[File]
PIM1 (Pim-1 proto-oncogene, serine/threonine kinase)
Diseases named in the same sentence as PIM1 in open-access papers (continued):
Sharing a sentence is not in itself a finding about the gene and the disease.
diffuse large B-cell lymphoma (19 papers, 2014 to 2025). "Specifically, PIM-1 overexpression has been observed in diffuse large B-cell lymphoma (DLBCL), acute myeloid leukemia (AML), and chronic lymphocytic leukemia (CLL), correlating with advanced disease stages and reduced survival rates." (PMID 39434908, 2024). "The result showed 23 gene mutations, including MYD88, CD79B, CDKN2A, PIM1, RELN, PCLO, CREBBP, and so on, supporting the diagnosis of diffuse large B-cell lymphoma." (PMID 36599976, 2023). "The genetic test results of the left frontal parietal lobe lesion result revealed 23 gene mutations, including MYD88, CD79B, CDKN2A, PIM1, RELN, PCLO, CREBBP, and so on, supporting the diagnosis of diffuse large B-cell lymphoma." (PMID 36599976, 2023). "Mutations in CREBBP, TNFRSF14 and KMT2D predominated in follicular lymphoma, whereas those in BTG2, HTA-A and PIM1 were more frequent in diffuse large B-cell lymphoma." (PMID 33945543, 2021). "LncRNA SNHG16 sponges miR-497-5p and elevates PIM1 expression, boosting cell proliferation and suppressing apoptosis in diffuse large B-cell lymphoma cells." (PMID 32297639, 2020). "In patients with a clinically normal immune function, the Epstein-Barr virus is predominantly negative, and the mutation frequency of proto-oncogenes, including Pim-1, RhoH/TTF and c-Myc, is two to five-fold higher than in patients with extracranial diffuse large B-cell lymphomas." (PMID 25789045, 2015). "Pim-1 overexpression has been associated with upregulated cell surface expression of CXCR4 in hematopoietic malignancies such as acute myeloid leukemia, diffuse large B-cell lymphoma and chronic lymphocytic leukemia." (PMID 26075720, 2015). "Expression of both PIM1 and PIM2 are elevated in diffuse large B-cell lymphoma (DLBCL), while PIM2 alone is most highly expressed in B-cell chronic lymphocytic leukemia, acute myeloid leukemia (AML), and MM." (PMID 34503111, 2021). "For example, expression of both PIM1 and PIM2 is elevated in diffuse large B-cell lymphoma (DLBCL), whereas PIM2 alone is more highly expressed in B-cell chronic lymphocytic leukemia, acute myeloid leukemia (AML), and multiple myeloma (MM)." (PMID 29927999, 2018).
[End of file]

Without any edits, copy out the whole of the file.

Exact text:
PIM1 (Pim-1 proto-oncogene, serine/threonine kinase)
Diseases named in the same sentence as PIM1 in open-access papers (continued):
Sharing a sentence is not in itself a finding about the gene and the disease.
diffuse large B-cell lymphoma (19 papers, 2014 to 2025). "Specifically, PIM-1 overexpression has been observed in diffuse large B-cell lymphoma (DLBCL), acute myeloid leukemia (AML), and chronic lymphocytic leukemia (CLL), correlating with advanced disease stages and reduced survival rates." (PMID 39434908, 2024). "The result showed 23 gene mutations, including MYD88, CD79B, CDKN2A, PIM1, RELN, PCLO, CREBBP, and so on, supporting the diagnosis of diffuse large B-cell lymphoma." (PMID 36599976, 2023). "The genetic test results of the left frontal parietal lobe lesion result revealed 23 gene mutations, including MYD88, CD79B, CDKN2A, PIM1, RELN, PCLO, CREBBP, and so on, supporting the diagnosis of diffuse large B-cell lymphoma." (PMID 36599976, 2023). "Mutations in CREBBP, TNFRSF14 and KMT2D predominated in follicular lymphoma, whereas those in BTG2, HTA-A and PIM1 were more frequent in diffuse large B-cell lymphoma." (PMID 33945543, 2021). "LncRNA SNHG16 sponges miR-497-5p and elevates PIM1 expression, boosting cell proliferation and suppressing apoptosis in diffuse large B-cell lymphoma cells." (PMID 32297639, 2020). "In patients with a clinically normal immune function, the Epstein-Barr virus is predominantly negative, and the mutation frequency of proto-oncogenes, including Pim-1, RhoH/TTF and c-Myc, is two to five-fold higher than in patients with extracranial diffuse large B-cell lymphomas." (PMID 25789045, 2015). "Pim-1 overexpression has been associated with upregulated cell surface expression of CXCR4 in hematopoietic malignancies such as acute myeloid leukemia, diffuse large B-cell lymphoma and chronic lymphocytic leukemia." (PMID 26075720, 2015). "Expression of both PIM1 and PIM2 are elevated in diffuse large B-cell lymphoma (DLBCL), while PIM2 alone is most highly expressed in B-cell chronic lymphocytic leukemia, acute myeloid leukemia (AML), and MM." (PMID 34503111, 2021). "For example, expression of both PIM1 and PIM2 is elevated in diffuse large B-cell lymphoma (DLBCL), whereas PIM2 alone is more highly expressed in B-cell chronic lymphocytic leukemia, acute myeloid leukemia (AML), and multiple myeloma (MM)." (PMID 29927999, 2018).